Hierarchy in architecture is one of those concepts that seems obvious when done right, but is often done wrong.
It’s easy to go wrong here because often architects forget that there are actually two forms of hierarchy they have to keep in mind when designing.
The first is the client’s priorities for the home. In a way, this is the hierarchy that needs to be followed in terms of what rooms are the most important and therefore receive the most space in the home. For example, if the clients want to entertain, they need a grand entrance, a bar, plenty of space for guests to mingle, maybe several guest bedrooms. But if the clients want a private residence and have kids, maybe the priority is more on a large laundry room, a bunk room, windows that look over the backyard, etc.
At the same time, a good architect knows that the overall visual appearance of the home needs to have a vertical and horizontal hierarchy as well. A single, dominate element must anchor the home. This is often a vertical element – a tower, a defining roof line over the front door, or a strong front porch. Horizontally, the home needs to be broken up into simple shapes that keep the overall size of the house from feeling too large. Still, the key here is not to have too many competiting elements. There needs to be a hierarchy in both the vertical and horizontal shapes so that at a quick glance the key features, the front entrance, the lookout tower, the entertaining spaces, in other words the most important parts of the house, are obvious.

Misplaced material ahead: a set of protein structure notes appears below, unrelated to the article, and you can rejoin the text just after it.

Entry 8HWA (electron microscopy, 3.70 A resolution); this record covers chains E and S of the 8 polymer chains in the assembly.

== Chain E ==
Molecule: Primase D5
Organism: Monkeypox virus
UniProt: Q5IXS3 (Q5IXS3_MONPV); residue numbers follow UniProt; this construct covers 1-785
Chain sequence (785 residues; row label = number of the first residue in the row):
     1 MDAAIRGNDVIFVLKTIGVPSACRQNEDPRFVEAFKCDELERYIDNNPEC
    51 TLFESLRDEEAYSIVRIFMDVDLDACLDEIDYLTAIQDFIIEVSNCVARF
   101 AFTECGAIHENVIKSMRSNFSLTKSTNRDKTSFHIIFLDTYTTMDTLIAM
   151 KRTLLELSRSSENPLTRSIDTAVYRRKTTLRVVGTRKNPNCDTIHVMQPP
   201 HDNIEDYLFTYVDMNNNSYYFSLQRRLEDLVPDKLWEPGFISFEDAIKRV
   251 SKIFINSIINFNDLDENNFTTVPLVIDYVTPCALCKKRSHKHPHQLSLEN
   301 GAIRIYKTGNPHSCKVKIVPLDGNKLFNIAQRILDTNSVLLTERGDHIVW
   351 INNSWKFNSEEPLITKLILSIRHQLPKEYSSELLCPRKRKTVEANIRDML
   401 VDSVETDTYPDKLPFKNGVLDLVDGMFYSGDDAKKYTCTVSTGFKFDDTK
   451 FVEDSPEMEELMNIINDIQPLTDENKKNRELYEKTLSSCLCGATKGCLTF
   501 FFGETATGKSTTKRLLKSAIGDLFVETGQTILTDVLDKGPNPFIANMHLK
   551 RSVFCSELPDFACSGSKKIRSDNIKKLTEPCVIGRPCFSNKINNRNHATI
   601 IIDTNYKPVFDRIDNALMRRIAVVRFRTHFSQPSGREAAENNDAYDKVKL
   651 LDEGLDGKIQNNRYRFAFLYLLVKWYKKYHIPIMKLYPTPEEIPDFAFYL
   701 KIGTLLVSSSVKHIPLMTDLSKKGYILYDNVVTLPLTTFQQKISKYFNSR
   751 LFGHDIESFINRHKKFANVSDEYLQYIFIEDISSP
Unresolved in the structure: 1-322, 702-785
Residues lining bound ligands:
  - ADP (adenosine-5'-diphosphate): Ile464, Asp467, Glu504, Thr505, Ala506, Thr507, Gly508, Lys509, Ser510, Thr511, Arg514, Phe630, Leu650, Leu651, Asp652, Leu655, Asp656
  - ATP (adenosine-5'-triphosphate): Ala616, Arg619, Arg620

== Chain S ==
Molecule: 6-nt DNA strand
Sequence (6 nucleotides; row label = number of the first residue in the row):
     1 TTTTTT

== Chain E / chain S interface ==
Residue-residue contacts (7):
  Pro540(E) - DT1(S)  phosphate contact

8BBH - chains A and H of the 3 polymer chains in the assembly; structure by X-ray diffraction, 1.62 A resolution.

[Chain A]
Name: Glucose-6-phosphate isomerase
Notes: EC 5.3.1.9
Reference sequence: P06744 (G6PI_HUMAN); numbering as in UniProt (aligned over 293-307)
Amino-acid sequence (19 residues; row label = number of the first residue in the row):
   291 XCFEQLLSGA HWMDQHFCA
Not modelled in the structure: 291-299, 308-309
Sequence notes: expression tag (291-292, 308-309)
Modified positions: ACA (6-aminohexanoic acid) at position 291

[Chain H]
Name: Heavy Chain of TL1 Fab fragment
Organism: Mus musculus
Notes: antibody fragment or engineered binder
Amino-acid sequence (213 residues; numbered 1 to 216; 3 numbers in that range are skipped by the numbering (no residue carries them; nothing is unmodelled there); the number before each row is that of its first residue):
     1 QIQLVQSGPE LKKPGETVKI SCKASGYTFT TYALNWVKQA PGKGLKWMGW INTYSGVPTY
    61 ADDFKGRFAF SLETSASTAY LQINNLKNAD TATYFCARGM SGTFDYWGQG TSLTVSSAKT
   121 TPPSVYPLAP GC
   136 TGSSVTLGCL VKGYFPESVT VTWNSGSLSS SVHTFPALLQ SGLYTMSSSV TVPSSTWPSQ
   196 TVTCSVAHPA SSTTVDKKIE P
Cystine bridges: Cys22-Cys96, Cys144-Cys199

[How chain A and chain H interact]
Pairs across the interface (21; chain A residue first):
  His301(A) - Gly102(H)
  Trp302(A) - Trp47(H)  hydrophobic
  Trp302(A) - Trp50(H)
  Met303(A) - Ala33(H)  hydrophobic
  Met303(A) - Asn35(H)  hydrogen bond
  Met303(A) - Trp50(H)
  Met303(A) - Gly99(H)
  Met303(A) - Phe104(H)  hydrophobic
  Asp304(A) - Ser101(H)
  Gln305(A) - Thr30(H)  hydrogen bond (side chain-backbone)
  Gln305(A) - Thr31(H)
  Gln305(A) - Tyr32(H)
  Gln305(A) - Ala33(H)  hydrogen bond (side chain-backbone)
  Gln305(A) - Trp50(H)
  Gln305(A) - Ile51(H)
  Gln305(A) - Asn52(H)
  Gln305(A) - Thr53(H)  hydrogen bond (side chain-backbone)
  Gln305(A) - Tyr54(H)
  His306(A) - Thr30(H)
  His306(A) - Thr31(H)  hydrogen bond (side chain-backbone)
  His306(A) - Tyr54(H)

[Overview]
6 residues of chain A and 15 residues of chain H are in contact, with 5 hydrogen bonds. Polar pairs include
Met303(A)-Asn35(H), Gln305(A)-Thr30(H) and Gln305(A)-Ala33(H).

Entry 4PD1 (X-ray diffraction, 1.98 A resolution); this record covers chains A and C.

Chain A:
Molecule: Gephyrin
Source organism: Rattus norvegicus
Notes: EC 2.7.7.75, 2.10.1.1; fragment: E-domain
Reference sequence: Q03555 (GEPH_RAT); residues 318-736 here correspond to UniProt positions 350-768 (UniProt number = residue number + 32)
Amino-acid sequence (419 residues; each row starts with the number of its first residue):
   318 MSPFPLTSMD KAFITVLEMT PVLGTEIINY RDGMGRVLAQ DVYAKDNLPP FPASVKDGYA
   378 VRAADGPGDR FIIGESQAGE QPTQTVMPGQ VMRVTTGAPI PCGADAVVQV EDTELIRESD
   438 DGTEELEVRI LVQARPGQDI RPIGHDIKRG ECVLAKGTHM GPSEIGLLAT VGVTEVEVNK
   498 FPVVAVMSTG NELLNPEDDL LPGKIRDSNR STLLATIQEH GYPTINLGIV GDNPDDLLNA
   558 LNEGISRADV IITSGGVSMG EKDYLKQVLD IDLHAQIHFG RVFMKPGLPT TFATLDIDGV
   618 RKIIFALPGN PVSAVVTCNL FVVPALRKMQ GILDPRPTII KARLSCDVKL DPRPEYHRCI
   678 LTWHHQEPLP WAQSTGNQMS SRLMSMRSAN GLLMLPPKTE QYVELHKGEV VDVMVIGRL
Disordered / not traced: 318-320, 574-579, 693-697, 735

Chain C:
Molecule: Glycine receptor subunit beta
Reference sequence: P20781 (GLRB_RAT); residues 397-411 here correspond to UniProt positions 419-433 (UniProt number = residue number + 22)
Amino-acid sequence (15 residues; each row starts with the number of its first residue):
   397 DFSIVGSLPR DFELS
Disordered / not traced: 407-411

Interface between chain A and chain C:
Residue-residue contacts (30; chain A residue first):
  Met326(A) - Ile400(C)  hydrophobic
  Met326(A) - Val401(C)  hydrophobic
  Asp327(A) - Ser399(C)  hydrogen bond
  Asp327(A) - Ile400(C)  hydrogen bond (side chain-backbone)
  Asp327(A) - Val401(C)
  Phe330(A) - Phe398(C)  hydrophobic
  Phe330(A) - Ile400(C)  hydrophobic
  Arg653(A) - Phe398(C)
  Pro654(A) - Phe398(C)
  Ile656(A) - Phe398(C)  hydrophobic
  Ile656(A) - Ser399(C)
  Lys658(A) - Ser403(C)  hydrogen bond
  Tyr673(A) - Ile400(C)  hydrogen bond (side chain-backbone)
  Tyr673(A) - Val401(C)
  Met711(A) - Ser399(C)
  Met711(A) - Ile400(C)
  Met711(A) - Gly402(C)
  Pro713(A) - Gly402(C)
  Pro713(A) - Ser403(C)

Here below is one of our latest creations. It’s a fantastic house in Destin on the water. I wanted to share some of these early construction photos because I think it is a georgeous example of how the architects have balance the hierarchy both inside and outside the home. Enjoy!